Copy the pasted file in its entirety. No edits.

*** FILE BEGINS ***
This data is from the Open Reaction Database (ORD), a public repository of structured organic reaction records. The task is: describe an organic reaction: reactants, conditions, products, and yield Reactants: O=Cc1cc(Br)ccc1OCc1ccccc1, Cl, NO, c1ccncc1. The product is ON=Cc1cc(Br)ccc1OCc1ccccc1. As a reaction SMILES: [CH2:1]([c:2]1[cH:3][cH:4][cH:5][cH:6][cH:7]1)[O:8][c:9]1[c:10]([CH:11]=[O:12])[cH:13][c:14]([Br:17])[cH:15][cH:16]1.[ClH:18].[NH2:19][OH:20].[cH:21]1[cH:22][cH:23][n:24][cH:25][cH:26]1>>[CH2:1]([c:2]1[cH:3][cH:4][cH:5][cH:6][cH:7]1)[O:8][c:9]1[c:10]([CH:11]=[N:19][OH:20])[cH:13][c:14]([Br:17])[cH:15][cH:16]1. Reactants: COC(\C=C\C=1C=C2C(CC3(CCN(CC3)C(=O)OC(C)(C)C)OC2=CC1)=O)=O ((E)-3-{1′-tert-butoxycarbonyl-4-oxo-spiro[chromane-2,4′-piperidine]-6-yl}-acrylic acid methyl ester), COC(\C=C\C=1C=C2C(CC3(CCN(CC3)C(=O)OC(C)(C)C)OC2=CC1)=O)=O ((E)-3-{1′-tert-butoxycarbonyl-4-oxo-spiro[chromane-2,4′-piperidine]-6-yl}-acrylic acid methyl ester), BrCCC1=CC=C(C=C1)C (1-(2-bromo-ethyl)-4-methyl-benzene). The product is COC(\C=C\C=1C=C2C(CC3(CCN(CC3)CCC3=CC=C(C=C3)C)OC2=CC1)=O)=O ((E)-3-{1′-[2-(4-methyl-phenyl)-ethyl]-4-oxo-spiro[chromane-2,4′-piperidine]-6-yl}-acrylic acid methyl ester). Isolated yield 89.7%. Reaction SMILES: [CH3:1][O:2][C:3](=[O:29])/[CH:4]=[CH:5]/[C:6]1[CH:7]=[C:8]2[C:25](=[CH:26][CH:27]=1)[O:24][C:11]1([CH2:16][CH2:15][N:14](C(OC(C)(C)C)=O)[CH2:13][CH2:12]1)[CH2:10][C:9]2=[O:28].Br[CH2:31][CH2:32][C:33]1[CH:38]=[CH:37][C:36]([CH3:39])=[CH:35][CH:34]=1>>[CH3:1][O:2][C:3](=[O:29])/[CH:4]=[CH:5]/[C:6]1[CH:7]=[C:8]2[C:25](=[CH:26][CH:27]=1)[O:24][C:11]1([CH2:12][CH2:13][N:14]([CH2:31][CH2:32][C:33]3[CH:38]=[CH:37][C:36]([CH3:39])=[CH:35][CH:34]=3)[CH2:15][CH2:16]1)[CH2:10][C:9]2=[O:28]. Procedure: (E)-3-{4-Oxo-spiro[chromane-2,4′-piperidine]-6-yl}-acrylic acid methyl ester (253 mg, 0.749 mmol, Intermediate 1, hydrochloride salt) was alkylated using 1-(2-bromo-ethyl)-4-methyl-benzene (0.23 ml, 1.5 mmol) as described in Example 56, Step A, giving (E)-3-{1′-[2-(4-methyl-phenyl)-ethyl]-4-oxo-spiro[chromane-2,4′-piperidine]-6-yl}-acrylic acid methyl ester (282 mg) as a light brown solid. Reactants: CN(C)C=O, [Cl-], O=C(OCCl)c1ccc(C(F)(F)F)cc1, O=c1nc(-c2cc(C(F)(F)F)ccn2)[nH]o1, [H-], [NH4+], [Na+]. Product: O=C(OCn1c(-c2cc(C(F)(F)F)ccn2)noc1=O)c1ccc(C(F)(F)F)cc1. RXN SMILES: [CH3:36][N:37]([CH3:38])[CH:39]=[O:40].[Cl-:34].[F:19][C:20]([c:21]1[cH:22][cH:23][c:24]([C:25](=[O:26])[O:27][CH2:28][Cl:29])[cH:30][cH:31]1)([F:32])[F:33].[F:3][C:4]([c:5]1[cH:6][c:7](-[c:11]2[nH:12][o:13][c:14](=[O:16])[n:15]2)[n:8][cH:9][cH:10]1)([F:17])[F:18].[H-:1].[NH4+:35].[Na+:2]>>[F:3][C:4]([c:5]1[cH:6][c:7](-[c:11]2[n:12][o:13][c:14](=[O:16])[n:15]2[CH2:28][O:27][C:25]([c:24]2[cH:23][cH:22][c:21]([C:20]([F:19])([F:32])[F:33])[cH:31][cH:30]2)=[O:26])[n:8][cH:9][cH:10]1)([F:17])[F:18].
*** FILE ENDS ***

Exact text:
This data is from the Open Reaction Database (ORD), a public repository of structured organic reaction records. The task is: describe an organic reaction: reactants, conditions, products, and yield Reactants: O=Cc1cc(Br)ccc1OCc1ccccc1, Cl, NO, c1ccncc1. The product is ON=Cc1cc(Br)ccc1OCc1ccccc1. As a reaction SMILES: [CH2:1]([c:2]1[cH:3][cH:4][cH:5][cH:6][cH:7]1)[O:8][c:9]1[c:10]([CH:11]=[O:12])[cH:13][c:14]([Br:17])[cH:15][cH:16]1.[ClH:18].[NH2:19][OH:20].[cH:21]1[cH:22][cH:23][n:24][cH:25][cH:26]1>>[CH2:1]([c:2]1[cH:3][cH:4][cH:5][cH:6][cH:7]1)[O:8][c:9]1[c:10]([CH:11]=[N:19][OH:20])[cH:13][c:14]([Br:17])[cH:15][cH:16]1. Reactants: COC(\C=C\C=1C=C2C(CC3(CCN(CC3)C(=O)OC(C)(C)C)OC2=CC1)=O)=O ((E)-3-{1′-tert-butoxycarbonyl-4-oxo-spiro[chromane-2,4′-piperidine]-6-yl}-acrylic acid methyl ester), COC(\C=C\C=1C=C2C(CC3(CCN(CC3)C(=O)OC(C)(C)C)OC2=CC1)=O)=O ((E)-3-{1′-tert-butoxycarbonyl-4-oxo-spiro[chromane-2,4′-piperidine]-6-yl}-acrylic acid methyl ester), BrCCC1=CC=C(C=C1)C (1-(2-bromo-ethyl)-4-methyl-benzene). The product is COC(\C=C\C=1C=C2C(CC3(CCN(CC3)CCC3=CC=C(C=C3)C)OC2=CC1)=O)=O ((E)-3-{1′-[2-(4-methyl-phenyl)-ethyl]-4-oxo-spiro[chromane-2,4′-piperidine]-6-yl}-acrylic acid methyl ester). Isolated yield 89.7%. Reaction SMILES: [CH3:1][O:2][C:3](=[O:29])/[CH:4]=[CH:5]/[C:6]1[CH:7]=[C:8]2[C:25](=[CH:26][CH:27]=1)[O:24][C:11]1([CH2:16][CH2:15][N:14](C(OC(C)(C)C)=O)[CH2:13][CH2:12]1)[CH2:10][C:9]2=[O:28].Br[CH2:31][CH2:32][C:33]1[CH:38]=[CH:37][C:36]([CH3:39])=[CH:35][CH:34]=1>>[CH3:1][O:2][C:3](=[O:29])/[CH:4]=[CH:5]/[C:6]1[CH:7]=[C:8]2[C:25](=[CH:26][CH:27]=1)[O:24][C:11]1([CH2:12][CH2:13][N:14]([CH2:31][CH2:32][C:33]3[CH:38]=[CH:37][C:36]([CH3:39])=[CH:35][CH:34]=3)[CH2:15][CH2:16]1)[CH2:10][C:9]2=[O:28]. Procedure: (E)-3-{4-Oxo-spiro[chromane-2,4′-piperidine]-6-yl}-acrylic acid methyl ester (253 mg, 0.749 mmol, Intermediate 1, hydrochloride salt) was alkylated using 1-(2-bromo-ethyl)-4-methyl-benzene (0.23 ml, 1.5 mmol) as described in Example 56, Step A, giving (E)-3-{1′-[2-(4-methyl-phenyl)-ethyl]-4-oxo-spiro[chromane-2,4′-piperidine]-6-yl}-acrylic acid methyl ester (282 mg) as a light brown solid. Reactants: CN(C)C=O, [Cl-], O=C(OCCl)c1ccc(C(F)(F)F)cc1, O=c1nc(-c2cc(C(F)(F)F)ccn2)[nH]o1, [H-], [NH4+], [Na+]. Product: O=C(OCn1c(-c2cc(C(F)(F)F)ccn2)noc1=O)c1ccc(C(F)(F)F)cc1. RXN SMILES: [CH3:36][N:37]([CH3:38])[CH:39]=[O:40].[Cl-:34].[F:19][C:20]([c:21]1[cH:22][cH:23][c:24]([C:25](=[O:26])[O:27][CH2:28][Cl:29])[cH:30][cH:31]1)([F:32])[F:33].[F:3][C:4]([c:5]1[cH:6][c:7](-[c:11]2[nH:12][o:13][c:14](=[O:16])[n:15]2)[n:8][cH:9][cH:10]1)([F:17])[F:18].[H-:1].[NH4+:35].[Na+:2]>>[F:3][C:4]([c:5]1[cH:6][c:7](-[c:11]2[n:12][o:13][c:14](=[O:16])[n:15]2[CH2:28][O:27][C:25]([c:24]2[cH:23][cH:22][c:21]([C:20]([F:19])([F:32])[F:33])[cH:31][cH:30]2)=[O:26])[n:8][cH:9][cH:10]1)([F:17])[F:18].